How do you feed your passion for music everyday?
In many ways, I’m desperately trying to make up for all the lost time by making good with what I can do now. I try to do a little bit of something everyday, be it composing, recording, playing or just listening with whatever time i can muster; trying to evolve as much as i consciously can.
We are fortunate to be present in a generation where anyone can record and release tunes with decent production and at a very manageable cost. It’s easier to get your music out now these days and that serves a great motivator.
What can we expect from you in the near future?
I have a electronic album coming out in July. Full of hooks, layered instrumentations and syncopated melodies. I’m currently writing a hiphop/rap ep and concurrently working on a contemporary instrumental album which I plan to release by year-end. And I will be releasing new music regularly - mixing and releasing a catalog of already recorded tracks as i go along. Every track distinguishes itself with its own personality.
Who are your biggest artistic influences?
That's a never-ending list.
I’ve had innumerable musical expeditions and various artists have markedly influenced me at different instances. From U2 to the intricacies of progressive music bands in my formative years to A Perfect Circle, the whole alternative/grunge roster, post rock and showgaze acts, a slew of Japanese bands, Pink Floyd, Wet Wet Wet, Biffy Clyro, ELO, The Cure, David Bowie’s Reality album, Counting Crows, NIN’s industrial dread, Sarah Mclachlan, Mew, Mogwai, Bjork, The King of Pop himself, Jamiroquai, Chic, Daft Punk, Natalie Merchant, Radiohead, Stevie Wonder, Boys II Men, Joe Hisaishi, Hans Zimmer obviously, James Horner, Abel Korzeniowski, Jan Kaczmarek, Angelo Badalamenti, Thomas Newman, Robert Glasper, host of ol’ Mowtown cats, Dave Grusin, Chet Baker, Bill Evans, Dexter Gordon (to name a “few”). It’s impossible to mention one and omit another. (i really tried to narrow it down! ) I listen to anything and everything, I mean you have to if u want to evolve or forge an identity. Otherwise, your bound to miss out on something.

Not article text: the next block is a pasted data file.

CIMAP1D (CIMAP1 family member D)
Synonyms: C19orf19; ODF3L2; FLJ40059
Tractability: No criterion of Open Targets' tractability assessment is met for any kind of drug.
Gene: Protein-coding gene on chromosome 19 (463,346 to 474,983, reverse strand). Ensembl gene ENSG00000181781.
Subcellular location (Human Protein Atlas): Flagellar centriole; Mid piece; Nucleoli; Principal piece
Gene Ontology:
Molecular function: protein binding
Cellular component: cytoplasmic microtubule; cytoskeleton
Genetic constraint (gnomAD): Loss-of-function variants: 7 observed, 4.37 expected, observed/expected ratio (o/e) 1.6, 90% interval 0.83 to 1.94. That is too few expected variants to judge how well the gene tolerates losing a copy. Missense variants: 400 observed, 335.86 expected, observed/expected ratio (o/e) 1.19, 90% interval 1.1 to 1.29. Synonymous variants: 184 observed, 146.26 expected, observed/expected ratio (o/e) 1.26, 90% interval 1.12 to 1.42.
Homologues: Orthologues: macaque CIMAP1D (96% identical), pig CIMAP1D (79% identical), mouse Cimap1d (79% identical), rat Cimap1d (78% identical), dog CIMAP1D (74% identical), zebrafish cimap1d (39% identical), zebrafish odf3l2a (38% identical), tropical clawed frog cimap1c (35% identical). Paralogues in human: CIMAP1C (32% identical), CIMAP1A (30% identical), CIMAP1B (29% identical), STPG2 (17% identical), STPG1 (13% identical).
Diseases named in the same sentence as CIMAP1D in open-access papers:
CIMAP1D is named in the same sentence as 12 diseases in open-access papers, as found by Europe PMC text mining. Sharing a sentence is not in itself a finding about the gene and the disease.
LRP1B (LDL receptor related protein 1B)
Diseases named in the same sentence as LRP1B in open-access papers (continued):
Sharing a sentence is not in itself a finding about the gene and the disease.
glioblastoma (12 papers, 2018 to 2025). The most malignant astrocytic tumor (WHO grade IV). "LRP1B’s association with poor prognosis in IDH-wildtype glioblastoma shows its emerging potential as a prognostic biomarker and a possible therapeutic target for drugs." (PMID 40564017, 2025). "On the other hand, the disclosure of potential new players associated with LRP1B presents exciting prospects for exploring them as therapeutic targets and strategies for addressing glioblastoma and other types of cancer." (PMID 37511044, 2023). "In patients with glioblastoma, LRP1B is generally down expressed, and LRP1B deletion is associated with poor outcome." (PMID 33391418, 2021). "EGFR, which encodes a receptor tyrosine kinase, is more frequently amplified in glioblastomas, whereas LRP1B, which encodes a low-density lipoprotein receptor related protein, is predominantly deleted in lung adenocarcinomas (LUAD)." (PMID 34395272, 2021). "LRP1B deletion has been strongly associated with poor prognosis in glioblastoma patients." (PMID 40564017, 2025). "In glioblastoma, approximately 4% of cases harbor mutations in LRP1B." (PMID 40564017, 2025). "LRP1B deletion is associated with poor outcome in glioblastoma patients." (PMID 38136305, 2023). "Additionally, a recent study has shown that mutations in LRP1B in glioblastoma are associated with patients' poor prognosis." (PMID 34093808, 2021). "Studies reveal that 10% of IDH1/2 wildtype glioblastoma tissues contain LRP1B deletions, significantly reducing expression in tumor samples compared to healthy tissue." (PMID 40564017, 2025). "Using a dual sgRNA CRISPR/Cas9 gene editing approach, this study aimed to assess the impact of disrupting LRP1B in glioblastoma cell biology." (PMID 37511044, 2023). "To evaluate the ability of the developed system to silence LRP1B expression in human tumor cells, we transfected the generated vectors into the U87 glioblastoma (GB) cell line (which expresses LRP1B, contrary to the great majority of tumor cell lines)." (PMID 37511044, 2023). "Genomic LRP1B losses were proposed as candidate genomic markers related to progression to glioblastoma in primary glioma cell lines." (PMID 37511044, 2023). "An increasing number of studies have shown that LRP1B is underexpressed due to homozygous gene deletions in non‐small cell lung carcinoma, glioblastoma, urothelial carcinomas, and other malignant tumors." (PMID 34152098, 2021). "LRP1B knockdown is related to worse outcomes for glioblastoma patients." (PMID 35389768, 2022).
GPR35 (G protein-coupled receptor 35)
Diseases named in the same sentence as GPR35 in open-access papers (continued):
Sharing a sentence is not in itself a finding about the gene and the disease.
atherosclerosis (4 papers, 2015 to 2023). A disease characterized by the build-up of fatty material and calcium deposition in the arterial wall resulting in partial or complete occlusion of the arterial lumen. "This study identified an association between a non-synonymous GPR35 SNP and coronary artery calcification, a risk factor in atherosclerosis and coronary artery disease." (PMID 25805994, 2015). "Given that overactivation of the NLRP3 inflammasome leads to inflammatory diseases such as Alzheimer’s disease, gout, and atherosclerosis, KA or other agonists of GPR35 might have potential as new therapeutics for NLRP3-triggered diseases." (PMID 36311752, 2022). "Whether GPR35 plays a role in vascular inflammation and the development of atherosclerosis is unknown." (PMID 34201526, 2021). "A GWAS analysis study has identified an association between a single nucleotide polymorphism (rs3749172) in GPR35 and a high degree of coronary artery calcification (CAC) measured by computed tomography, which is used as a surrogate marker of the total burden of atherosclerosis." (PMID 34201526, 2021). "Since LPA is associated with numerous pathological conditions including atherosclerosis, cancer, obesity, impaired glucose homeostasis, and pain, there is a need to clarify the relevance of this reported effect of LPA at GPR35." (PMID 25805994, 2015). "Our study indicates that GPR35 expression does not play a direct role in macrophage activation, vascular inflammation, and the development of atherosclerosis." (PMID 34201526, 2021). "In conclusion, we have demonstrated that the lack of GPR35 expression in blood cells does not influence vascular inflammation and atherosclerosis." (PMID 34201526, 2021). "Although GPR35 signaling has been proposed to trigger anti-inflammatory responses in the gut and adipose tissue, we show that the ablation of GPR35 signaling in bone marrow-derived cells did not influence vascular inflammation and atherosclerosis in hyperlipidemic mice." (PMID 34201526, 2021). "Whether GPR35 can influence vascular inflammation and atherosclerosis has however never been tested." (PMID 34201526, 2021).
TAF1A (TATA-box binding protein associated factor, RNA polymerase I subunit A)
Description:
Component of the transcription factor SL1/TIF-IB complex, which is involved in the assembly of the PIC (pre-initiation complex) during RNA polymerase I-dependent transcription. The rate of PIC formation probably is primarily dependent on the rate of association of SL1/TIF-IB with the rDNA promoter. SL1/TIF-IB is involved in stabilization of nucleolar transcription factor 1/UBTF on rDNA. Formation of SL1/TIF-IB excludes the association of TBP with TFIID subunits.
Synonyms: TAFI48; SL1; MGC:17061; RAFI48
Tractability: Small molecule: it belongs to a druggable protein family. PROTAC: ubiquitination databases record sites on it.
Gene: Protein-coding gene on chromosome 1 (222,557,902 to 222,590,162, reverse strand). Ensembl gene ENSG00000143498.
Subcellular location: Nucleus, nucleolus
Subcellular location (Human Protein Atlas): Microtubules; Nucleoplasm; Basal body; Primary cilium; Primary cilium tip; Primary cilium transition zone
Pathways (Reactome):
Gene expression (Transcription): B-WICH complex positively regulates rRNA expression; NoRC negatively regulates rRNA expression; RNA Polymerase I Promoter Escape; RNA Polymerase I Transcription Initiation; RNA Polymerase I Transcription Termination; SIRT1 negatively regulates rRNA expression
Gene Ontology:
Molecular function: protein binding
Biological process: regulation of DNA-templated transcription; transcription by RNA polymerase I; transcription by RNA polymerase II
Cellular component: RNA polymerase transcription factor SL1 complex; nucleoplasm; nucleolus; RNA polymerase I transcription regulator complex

So I can’t distinctly say that a select few artists have significantly influenced me more than the other, especially when i’m writing music. Maybe, thats why I feel comfortable in a variety of styles. Every now and then, during the playback process i’ll go, “Oh, that’s where I got it from!”, it's a nice welcome surprise - nostalgia, if you will. These days, I generally gravitate towards sounds which are lyrical, has a good groove and understands the unity of simple melody and harmony. Music which flows and communicates - a gratifying tete a tete-a-tete.